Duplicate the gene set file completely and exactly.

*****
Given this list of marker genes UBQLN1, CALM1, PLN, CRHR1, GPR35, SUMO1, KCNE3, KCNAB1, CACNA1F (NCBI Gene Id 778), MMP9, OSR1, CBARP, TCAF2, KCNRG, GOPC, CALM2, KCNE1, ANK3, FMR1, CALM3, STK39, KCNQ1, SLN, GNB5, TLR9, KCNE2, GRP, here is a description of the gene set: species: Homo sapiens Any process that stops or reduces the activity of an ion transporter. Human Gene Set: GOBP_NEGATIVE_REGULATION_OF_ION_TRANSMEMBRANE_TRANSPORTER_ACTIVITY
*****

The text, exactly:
Given this list of marker genes UBQLN1, CALM1, PLN, CRHR1, GPR35, SUMO1, KCNE3, KCNAB1, CACNA1F (NCBI Gene Id 778), MMP9, OSR1, CBARP, TCAF2, KCNRG, GOPC, CALM2, KCNE1, ANK3, FMR1, CALM3, STK39, KCNQ1, SLN, GNB5, TLR9, KCNE2, GRP, here is a description of the gene set: species: Homo sapiens Any process that stops or reduces the activity of an ion transporter. Human Gene Set: GOBP_NEGATIVE_REGULATION_OF_ION_TRANSMEMBRANE_TRANSPORTER_ACTIVITY